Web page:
While the British proverb, ‘Cast ne’er a clout, till May be out‘ warns against forgoing warm clothes until May is over with, the French – not normally famed for their optimism – have the very same proverb, but instead referring to the month of April.
‘En Avril, Ne Te Découvre Pas D’Un Fil…’
And yet while the British waverider, subject to regional legal tolerances as to whether he or she can currently surf as well as matters of their own conscience, has technically been able to surf throughout lockdown, it seems that surfers in France, out of the water since March 12th, might yet be sitting out the month of May for their fortunes to improve.
“All French beaches will remain shut throughout May…”
Following the French Prime Minister Edouard Philippe’s statement yesterday (28/04), while the current national lockdown in France is set to end May 11th, to the dismay of surfers and other water sports enthusiasts, all French beaches will remain shut until June 2nd.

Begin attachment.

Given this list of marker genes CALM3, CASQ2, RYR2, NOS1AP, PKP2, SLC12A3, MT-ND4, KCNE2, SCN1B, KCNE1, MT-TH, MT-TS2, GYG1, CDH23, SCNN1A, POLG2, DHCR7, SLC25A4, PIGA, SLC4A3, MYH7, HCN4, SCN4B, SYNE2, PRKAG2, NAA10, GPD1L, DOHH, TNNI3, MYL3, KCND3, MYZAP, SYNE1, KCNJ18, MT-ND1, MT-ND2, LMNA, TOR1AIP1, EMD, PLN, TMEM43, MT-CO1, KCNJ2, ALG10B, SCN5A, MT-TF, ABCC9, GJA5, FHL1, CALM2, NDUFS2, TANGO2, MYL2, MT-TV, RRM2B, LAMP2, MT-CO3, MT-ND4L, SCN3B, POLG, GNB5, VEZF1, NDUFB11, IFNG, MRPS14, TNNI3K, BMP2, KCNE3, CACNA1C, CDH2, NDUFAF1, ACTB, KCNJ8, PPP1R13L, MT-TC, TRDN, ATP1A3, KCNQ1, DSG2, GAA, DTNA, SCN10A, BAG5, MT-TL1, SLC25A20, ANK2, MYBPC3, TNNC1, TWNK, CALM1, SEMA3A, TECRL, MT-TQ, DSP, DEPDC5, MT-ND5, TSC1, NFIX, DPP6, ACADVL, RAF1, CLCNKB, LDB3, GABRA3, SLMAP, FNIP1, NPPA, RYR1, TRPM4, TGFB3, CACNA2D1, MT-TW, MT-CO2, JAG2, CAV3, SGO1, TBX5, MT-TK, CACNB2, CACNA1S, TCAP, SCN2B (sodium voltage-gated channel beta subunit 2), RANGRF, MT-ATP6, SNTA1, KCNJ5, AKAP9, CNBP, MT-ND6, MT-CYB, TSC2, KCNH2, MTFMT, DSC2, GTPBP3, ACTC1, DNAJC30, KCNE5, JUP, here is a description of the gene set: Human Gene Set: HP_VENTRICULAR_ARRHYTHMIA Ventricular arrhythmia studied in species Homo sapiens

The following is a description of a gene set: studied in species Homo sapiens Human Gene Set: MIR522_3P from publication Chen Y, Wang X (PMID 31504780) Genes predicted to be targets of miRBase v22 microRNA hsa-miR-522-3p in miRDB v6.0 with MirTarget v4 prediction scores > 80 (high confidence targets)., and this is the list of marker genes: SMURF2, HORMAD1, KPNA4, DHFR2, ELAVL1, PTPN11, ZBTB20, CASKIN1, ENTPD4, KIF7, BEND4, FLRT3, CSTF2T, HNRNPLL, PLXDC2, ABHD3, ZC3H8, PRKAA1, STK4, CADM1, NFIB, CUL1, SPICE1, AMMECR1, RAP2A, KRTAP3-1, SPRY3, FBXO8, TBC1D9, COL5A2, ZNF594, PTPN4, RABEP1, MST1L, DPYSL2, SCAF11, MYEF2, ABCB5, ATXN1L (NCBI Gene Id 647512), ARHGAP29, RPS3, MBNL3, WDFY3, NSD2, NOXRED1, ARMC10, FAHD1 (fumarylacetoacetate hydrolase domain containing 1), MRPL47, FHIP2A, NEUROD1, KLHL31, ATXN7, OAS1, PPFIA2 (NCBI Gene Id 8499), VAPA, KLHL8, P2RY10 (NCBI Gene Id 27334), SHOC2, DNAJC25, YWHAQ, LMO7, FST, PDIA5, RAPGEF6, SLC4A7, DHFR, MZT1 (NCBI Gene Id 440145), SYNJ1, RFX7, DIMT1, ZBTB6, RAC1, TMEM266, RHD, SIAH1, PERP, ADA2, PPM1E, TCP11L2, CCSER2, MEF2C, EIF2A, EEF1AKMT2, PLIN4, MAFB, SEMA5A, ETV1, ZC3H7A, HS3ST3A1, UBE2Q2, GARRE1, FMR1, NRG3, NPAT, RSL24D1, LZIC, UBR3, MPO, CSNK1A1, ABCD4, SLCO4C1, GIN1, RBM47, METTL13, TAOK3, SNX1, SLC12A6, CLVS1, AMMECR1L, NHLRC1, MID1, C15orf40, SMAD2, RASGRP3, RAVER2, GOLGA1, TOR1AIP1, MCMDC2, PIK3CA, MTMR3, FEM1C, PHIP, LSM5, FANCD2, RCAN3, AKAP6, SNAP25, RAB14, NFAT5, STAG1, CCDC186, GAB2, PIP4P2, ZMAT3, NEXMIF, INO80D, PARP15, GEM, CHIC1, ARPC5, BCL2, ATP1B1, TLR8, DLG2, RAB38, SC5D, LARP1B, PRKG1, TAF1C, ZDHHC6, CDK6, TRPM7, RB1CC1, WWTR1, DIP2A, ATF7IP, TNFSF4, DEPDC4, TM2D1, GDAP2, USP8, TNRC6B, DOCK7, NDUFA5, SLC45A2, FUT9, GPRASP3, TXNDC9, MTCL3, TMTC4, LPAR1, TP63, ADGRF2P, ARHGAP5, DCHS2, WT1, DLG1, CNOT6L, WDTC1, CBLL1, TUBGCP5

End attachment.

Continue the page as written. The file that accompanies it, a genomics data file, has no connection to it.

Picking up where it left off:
Meanwhile, stakeholders from a variety of water sports groups are pushing for access to the sea, even if beaches are closed following the May 11th end to confinement total.
The FFS (French Surfing Federation) ‘s Jean-Luc Arrassus said today, “(We’re seeking a) transition period between 11th May and 2nd June to give people access to the sea for individual exercise, on the understanding health guidelines and physical distancing are respected.”
Meanwhile, Facebook groups more in keeping with the notorious Gallic spirit of rebellion are popping up advocating an return to the water en masse on 11th May regardless, and a petition to the regional governments of France’s west coast, advocating ocean-going for individual sports has gathered some 17 000 signatures.
Elsewhere on mainland Europe’s Atlantic coasts, reports are that Spain has started to allow surfing again in some of its regions.
The situation in Portugal remains much more unclear, and while there is some justified optimism for a possible return to the water as early as next week, no official announcements have yet been made.